In her critique of the US administration, she is also careful not to confuse the american people with their government’s policies. This is essentially the mistake of the less informed and the less literate. However legitimate are their grouses against the injustice, violence and devastation that america has unleashed wittingly or otherwise, blanket hatred and indiscriminate reciprocal violence will only undermine one’s moral cause. This is the biggest mistake made by those who use terrorism as a weapon.

Practising and Thinking Muslims (Event)

Practising and Thinking Muslims (Review)
15th April 2004

Being the first MPF function, albeit unofficially, the air was filled with anticipation as it got off to a promising start when guests started arriving as early as 7.00 pm. The registration tables saw an unabated flow of people as the ladies manning them performed some fine juggling to fit in many who requested last minute seats. A mini bazaar added to the air of festivity. Within the hour the hall was filled and more seats had to be made available as the crowd kept streaming in.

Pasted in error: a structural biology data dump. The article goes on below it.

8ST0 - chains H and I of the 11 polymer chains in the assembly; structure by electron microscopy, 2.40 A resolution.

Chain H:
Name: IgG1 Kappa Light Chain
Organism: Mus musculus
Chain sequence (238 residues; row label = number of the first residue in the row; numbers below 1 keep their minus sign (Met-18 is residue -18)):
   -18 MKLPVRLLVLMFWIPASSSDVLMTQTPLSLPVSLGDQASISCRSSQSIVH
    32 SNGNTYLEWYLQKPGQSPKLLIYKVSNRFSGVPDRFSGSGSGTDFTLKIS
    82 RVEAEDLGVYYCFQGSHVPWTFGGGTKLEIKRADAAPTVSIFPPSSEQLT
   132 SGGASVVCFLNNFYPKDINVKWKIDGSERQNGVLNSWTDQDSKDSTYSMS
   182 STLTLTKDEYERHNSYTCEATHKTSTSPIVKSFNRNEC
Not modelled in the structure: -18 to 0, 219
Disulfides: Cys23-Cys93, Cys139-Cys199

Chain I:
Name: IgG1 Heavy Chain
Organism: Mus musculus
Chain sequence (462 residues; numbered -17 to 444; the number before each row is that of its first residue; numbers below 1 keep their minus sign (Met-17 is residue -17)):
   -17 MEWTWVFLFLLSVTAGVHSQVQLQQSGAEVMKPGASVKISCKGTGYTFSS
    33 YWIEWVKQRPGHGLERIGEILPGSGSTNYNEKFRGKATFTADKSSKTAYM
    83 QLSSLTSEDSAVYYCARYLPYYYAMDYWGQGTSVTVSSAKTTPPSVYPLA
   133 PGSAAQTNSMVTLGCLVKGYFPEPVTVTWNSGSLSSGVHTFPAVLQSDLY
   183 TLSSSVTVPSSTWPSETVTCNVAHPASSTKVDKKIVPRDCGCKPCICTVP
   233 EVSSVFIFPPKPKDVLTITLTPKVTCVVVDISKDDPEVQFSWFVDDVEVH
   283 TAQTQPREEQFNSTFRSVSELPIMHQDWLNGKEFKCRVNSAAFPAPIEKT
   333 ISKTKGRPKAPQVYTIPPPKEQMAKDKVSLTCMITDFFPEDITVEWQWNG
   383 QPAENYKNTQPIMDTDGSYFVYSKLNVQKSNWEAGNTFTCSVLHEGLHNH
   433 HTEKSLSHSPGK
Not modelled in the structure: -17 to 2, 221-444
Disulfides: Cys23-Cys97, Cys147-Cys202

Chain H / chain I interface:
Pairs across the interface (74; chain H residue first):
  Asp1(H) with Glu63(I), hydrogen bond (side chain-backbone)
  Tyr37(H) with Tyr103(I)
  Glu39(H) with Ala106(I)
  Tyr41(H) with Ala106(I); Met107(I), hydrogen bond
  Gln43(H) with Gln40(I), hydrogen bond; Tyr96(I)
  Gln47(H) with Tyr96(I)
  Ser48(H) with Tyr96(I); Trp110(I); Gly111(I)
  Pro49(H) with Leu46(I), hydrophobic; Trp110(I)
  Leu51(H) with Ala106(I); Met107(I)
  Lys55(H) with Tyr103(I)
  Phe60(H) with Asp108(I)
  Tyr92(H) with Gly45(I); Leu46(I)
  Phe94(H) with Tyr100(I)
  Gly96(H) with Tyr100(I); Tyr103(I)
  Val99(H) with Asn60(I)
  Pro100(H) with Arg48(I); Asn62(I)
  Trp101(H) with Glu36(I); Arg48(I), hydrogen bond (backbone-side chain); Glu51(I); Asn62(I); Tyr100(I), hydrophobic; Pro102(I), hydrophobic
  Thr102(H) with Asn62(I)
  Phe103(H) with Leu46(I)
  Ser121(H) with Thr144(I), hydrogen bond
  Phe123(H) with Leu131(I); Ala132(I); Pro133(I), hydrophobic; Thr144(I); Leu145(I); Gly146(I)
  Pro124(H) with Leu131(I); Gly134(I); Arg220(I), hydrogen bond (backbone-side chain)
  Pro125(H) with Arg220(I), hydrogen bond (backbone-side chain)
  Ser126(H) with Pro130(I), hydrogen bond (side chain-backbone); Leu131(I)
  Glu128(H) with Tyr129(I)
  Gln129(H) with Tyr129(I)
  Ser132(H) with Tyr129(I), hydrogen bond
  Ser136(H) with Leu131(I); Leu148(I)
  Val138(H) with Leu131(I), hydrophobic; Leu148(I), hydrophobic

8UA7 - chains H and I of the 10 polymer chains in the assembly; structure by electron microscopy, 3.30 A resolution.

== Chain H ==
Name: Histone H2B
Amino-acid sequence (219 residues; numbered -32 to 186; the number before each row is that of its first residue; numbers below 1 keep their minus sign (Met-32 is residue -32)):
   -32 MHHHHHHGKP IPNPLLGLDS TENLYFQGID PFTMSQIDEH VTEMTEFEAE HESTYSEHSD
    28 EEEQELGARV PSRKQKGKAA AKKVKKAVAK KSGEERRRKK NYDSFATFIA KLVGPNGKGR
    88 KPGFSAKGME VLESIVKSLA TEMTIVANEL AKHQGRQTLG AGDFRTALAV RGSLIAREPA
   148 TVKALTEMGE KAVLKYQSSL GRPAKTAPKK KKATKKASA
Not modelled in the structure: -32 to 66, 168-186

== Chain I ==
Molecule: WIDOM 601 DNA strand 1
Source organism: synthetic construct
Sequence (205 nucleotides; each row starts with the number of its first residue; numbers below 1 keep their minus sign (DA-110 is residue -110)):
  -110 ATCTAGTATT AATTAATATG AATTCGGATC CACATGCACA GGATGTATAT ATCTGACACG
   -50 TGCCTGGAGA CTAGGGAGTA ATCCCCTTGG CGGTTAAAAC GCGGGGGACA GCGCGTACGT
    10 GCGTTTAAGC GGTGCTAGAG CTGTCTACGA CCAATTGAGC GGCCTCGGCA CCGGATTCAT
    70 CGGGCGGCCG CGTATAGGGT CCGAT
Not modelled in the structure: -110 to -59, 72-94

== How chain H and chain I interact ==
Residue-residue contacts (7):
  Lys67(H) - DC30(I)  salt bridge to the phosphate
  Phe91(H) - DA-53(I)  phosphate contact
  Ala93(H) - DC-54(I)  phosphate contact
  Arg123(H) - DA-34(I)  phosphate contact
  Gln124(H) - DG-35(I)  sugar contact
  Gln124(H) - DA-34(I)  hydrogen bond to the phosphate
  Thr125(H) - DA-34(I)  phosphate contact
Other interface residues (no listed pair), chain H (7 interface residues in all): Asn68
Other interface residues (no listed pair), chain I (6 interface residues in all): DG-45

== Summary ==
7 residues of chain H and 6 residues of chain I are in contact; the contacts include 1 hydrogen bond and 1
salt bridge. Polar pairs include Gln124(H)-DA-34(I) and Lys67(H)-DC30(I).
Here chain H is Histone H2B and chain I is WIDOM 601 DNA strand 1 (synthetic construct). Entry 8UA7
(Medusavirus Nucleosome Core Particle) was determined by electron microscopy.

Brother Abdur Raheem Greene arrived promptly and after a brief welcome and introduction by Dr. Mazeni Alwi, MPF’s pro tem chairman, the evening was soon under way.

Brother Greene began by pronouncing the shahadah and declaring that the best speech is the book of Allah and the best way, the guidance of our beloved Prophet Muhammad (peace and blessings of Allah be upon him). He warned against matters that have been newly introduced into Islam which lead to misguidance and ultimately straying away from the path of Allah.

Brother Greene then juxtaposed two extremes we find today. Those who dogmatically stick to traditions in Islam without authenticating their practices, and those who apply their intellect above and beyond the word of Allah, the Quran. In Islam, an extreme is whatever that takes us away from the basis of the religion, that which takes us away from the norm. And Islam is all about balance, taking the moderate path. The ultimate authenticity lies within the Holy Quran and the Prophet’s ways, as they constitute revelation from Allah. And Allah’s knowledge is infinitely superior to ours.

Although the intellect has to accept the superiority of the Quran and the Prophet’s ways, this doesn’t mean we have no use for it. We need it to comprehend Allah’s revelation in order to appreciate it and more importantly, implement it in our lives.

It was evident by then that the listeners were riveted to all that Brother Greene was conveying. As they say, you could’ve heard a pin drop.

“What is our point of reference as Muslims?” he asked. “We need to ask ourselves”.